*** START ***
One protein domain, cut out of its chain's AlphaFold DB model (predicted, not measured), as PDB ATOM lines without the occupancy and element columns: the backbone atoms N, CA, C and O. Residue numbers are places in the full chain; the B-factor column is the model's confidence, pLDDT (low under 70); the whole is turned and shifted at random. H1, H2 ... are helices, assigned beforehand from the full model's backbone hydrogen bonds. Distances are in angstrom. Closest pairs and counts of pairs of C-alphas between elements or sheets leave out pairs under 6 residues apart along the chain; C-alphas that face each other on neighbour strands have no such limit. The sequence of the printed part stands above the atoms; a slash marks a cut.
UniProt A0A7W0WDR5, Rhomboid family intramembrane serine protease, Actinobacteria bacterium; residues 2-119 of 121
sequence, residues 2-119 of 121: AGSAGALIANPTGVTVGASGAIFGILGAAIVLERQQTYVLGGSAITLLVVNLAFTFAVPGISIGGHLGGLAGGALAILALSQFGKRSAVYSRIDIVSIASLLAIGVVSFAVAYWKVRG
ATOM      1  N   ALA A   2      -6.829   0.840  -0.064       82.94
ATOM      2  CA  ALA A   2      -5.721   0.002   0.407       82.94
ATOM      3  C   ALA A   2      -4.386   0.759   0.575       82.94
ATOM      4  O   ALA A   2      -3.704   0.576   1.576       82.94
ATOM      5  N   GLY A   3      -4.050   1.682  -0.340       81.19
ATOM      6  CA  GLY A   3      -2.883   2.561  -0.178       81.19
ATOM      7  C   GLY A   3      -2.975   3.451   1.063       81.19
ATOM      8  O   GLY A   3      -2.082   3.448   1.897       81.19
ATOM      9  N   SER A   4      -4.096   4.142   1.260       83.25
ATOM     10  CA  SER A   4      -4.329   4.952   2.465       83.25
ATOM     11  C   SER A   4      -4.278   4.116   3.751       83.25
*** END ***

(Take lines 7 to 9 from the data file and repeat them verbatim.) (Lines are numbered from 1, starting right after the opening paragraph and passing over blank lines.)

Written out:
ATOM      5  N   GLY A   3      -4.050   1.682  -0.340       81.19
ATOM      6  CA  GLY A   3      -2.883   2.561  -0.178       81.19
ATOM      7  C   GLY A   3      -2.975   3.451   1.063       81.19